So, all things considered, you're looking at essentially the same rate of abort as high-flow oxygen, with a somewhat invasive surgical implant. Personally, do you feel the benefit was worth the risk?

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Hey Tim!

I didnt not get to attend the conference this year but am making plans fo rnext year already.  I did visit your web page.  Incredible job! Thank you! HUGS and PFW!

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Hi Lieutenant2,

this just as a disclaimer: of course, I can only answer your question about risks/side-effects associated with the implant from my role as a patient, not as an expert on the device/health care professional. Apart from the usual side effects surgery can have (e.g. hitting blood vessels you aren't supposed to hit, irritating or damaging nerve fibers etc.), the risks/side-effects of the implant should be very low.

What I can imagine could happen as a side effect is numbness/paraesthesia/edema in the area supplied by the nerves that traverse the SPG on the side of the implant. But this does not happen to everyone and if it does happen, it is most likely going to be only temporary. Obviously, there is some risk that numbness/paraesthesia/etc. remains permanent (as with any other surgery).

For me, the SPGS does not only abort acute attacks but it also reduces attack frequency and intensity. However, as I mentioned in my talk, if I don't use the stimulator for a couple of days/weeks, the attacks will slowly reach their old frequency and intensity after a while again. So, it's a bit like being episodic. I do get more shadows now. For instance, if started at 6-8 attacks per day, after 2 weeks of "stimulating attacks away", they won't come back for a couple of weeks. Then, after a couple of weeks, they will slowly ramp up to reaching their full potential again, so I'll have to start stimulating for a couple of days again- and then the cycle starts all over again, i.e. weeks of little/no pain followed by the "ramping" process, where everything gets worse until you start to stimulate. That's just what happens to me though. Generally, it seems to be drastically reducing attack frequency/intensity in a majority of people (list of publications see http://www.ati-spg.com/europe/en/ati-neurostimulation-system/publications/ to give you a rough idea).

So yes, for me it has turned out to be much more efficient than O2, because with O2 I can only abort individual attacks without it reducing attack frequency.

Knowing the complications associated with other types of neuromodulation, I think the risks associated with the implantation of the SPGS can be considered as relatively low, because it's only a very small device with no need for batteries to be replaced or other materials that may be subject to wear. Also, the implantation procedure is pretty straight-forward and doesn't require surgeons to mess with your brain (as opposed to deep brain surgery, for instance- which is a very complex and risky surgery). At least for me the benefit was definitely worth the "risk". :)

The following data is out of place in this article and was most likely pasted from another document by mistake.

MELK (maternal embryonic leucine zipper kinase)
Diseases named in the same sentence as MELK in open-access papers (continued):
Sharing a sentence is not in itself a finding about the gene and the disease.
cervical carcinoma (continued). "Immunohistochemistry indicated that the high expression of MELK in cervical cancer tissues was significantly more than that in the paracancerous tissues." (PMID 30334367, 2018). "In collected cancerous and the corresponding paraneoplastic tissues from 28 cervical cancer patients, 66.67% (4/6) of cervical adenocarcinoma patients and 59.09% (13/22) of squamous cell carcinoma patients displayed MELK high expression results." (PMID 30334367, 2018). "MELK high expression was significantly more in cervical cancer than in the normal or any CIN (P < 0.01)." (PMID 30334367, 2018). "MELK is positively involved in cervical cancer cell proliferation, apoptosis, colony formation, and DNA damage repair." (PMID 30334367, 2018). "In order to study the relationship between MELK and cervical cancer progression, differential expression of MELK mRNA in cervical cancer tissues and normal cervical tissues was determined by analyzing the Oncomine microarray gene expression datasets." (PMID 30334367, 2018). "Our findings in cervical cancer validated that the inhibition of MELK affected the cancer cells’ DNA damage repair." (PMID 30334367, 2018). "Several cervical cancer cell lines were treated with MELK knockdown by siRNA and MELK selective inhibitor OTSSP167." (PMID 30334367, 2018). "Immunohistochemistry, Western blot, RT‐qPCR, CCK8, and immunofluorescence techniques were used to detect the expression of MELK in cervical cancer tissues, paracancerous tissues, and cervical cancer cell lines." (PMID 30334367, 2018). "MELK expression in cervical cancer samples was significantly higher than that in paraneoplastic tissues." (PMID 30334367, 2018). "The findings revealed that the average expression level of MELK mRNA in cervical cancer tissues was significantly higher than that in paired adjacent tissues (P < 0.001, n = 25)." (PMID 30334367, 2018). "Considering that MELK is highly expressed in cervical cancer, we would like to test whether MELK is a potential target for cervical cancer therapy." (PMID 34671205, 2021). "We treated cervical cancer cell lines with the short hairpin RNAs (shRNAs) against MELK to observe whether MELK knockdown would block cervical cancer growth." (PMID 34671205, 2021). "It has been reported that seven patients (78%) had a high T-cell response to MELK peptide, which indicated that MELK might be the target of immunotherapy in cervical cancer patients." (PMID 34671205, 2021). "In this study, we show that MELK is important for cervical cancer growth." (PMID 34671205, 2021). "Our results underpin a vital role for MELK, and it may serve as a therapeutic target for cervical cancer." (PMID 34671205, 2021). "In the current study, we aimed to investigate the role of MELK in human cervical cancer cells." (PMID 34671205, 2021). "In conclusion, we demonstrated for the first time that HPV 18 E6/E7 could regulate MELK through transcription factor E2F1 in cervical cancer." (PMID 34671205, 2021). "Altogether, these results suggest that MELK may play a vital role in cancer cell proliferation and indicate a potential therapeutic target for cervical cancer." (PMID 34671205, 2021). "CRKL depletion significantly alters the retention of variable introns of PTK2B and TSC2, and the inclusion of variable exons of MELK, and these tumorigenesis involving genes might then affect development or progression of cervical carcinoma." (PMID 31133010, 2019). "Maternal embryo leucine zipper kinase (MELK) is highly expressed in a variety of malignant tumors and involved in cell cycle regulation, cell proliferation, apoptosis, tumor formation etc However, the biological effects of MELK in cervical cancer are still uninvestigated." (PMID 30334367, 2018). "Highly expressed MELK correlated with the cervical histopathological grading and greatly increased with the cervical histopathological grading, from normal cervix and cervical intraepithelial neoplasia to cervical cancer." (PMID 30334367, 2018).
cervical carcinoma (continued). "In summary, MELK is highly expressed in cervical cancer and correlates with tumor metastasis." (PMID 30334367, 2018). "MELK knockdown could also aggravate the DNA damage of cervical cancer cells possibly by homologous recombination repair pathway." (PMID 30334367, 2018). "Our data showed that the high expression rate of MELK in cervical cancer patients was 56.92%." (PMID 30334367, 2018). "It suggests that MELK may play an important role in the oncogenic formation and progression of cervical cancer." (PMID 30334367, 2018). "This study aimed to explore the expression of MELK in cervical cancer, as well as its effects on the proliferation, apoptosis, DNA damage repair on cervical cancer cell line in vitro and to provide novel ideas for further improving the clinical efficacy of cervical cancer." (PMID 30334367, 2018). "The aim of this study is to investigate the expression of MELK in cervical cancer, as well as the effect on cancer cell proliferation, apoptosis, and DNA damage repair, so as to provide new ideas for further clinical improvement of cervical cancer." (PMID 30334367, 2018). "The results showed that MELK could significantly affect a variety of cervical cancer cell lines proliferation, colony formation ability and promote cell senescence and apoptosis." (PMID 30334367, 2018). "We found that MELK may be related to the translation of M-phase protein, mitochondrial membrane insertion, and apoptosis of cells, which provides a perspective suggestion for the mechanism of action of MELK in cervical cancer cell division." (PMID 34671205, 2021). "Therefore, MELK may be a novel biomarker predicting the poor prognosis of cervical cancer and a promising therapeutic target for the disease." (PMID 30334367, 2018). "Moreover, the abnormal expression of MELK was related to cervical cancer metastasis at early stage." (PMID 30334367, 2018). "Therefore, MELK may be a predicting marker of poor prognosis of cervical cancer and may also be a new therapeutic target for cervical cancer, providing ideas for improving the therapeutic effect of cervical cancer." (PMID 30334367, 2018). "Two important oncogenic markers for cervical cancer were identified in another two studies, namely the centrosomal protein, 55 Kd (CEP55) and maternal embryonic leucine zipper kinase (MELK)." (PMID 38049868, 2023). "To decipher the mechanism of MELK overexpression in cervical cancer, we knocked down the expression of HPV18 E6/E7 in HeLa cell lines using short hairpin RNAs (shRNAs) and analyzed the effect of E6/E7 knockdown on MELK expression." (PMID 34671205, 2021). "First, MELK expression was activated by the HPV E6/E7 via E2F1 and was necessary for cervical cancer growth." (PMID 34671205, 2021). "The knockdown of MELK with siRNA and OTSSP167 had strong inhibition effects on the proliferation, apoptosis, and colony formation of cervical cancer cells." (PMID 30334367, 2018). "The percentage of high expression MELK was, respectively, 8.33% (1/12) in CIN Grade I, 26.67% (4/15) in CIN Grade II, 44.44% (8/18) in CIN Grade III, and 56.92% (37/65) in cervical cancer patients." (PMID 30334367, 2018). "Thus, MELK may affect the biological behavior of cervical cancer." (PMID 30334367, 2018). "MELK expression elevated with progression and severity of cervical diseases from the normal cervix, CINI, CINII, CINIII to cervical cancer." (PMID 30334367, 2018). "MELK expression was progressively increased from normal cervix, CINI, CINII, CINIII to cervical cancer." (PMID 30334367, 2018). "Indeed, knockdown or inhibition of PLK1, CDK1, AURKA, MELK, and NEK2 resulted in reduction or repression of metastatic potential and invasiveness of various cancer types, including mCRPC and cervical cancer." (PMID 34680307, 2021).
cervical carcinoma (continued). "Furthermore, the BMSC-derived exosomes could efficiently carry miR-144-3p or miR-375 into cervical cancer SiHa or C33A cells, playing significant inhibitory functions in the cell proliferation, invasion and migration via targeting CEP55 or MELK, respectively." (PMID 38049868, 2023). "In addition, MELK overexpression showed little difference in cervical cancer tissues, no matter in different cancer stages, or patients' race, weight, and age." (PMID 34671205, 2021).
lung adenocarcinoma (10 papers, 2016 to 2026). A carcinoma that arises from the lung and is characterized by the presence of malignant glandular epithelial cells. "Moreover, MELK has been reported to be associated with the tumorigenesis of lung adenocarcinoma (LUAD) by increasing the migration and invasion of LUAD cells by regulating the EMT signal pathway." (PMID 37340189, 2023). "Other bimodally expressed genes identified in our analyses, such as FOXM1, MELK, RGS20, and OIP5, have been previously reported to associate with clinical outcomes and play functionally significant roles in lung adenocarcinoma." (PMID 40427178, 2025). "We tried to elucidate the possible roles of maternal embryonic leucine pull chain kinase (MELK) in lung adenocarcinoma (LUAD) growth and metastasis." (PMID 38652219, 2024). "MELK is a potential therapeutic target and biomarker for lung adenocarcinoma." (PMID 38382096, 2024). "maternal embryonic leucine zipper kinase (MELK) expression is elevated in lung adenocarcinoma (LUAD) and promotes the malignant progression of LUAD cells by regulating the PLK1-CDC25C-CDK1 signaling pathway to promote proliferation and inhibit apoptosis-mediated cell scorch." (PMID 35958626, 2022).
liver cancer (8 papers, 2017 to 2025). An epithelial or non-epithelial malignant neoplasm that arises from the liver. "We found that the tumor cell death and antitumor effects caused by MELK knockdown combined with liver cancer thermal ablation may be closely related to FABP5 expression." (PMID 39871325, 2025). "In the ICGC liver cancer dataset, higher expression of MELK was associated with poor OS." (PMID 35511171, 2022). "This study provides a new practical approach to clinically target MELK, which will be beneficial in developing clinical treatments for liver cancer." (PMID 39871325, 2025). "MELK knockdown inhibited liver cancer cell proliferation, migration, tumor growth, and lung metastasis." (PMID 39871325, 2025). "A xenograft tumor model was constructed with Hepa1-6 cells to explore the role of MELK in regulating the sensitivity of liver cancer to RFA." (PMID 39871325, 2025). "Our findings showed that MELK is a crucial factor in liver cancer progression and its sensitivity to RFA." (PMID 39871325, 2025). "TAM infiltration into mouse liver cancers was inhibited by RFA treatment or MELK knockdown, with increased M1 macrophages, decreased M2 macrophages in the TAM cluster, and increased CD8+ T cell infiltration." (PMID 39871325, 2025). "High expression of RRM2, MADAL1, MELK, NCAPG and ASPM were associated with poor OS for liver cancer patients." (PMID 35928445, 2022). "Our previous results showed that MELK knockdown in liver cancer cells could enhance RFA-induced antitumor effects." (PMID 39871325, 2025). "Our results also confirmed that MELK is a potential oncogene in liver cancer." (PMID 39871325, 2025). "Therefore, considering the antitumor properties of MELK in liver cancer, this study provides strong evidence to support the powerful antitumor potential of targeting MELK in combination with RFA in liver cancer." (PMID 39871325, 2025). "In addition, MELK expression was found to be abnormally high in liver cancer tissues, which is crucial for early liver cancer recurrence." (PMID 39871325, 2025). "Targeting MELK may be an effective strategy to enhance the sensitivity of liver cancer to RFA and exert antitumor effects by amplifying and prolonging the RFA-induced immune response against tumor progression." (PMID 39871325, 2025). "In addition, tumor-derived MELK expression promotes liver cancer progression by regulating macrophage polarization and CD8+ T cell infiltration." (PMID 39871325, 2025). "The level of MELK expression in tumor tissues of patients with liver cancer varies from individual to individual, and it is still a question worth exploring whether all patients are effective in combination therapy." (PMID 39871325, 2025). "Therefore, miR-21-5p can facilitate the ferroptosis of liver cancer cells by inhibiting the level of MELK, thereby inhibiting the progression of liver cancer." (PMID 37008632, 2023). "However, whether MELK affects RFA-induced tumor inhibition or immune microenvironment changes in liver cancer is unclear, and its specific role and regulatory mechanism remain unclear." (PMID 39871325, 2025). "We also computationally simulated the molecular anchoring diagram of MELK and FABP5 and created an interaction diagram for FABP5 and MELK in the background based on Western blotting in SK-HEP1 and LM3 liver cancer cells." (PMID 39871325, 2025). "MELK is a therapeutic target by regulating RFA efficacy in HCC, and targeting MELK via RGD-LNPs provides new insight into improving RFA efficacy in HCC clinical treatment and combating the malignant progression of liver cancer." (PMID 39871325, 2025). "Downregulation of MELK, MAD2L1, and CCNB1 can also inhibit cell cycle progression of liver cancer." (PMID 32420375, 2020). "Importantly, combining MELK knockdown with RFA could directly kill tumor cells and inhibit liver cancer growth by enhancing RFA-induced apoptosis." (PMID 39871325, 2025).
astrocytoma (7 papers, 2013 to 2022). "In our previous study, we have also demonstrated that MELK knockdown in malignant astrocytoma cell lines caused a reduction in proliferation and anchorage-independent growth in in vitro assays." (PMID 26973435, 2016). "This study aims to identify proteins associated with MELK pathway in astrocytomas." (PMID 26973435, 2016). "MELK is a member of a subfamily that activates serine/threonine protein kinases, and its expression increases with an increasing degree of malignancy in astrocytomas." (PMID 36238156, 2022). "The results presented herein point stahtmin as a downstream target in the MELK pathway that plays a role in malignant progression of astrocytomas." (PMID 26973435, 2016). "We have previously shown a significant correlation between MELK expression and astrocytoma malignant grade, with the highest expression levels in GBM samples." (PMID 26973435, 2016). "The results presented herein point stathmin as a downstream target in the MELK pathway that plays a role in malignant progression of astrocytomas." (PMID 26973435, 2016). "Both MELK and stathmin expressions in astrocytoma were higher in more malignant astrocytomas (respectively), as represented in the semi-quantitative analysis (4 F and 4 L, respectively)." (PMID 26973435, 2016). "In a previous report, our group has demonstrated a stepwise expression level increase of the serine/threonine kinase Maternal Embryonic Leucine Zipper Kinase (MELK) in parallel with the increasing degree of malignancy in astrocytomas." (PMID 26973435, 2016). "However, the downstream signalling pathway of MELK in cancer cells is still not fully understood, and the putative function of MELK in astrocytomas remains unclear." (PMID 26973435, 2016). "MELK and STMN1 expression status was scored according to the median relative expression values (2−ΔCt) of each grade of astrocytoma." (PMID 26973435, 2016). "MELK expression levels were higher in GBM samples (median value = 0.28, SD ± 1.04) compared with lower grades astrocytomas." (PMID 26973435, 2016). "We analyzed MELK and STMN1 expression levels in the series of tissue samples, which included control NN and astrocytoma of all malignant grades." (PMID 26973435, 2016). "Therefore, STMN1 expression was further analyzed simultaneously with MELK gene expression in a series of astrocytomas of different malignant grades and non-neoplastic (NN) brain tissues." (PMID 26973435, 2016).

But then again, yes, it is a surgery. And as with all invasive procedures, there are always certain risks ranging from complications associated with anaesthesia to other complications that one may encounter.

Hope this helps!

@Fabac: Thanks very much, really happy you like it! I hope I'll be abe to finish it all off soon. However, it is a lot of work, so it'll probably take me another couple of months until the website's completely finished.

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Thanks Tim! Some of us were talking about that in the back of the room, basically trying to do the math. We weren't sure to what extent you were getting a reduction in frequency, that was probably our biggest question. Thanks for clearing that up!

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Hey there Tim. Thanks for taking the time to come to the convention and presenting . I am glad to hear you are getting some relief from the beast.

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Hi TIM!!  Just wanted to catch you on here and say thanks so much for being an inspiration.  My medical records got sent to the SPG doctor today.  The ball is rolling and I have my initial appointment next week.  I know it's going to be a long road .... but I am ready!  ------ Tim is on the left, I am right beside him, and yes .... that's the world famous Hipshot photobombing us :)

post-222-14384707429816_thumb.jpg

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Oh LORDY that is one of the most classic Hipshot photobbombings ever!!  ;D :D

Glad to see you got to hang with good 'ol Runaway Slim and Bob W's son too.  8-)

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Another classic Hipshot photobomb.  From HOH this year.  Protesters in front of the Capitol building.  Dan couldnt help himself  :)

post-222-14384707430917_thumb.jpg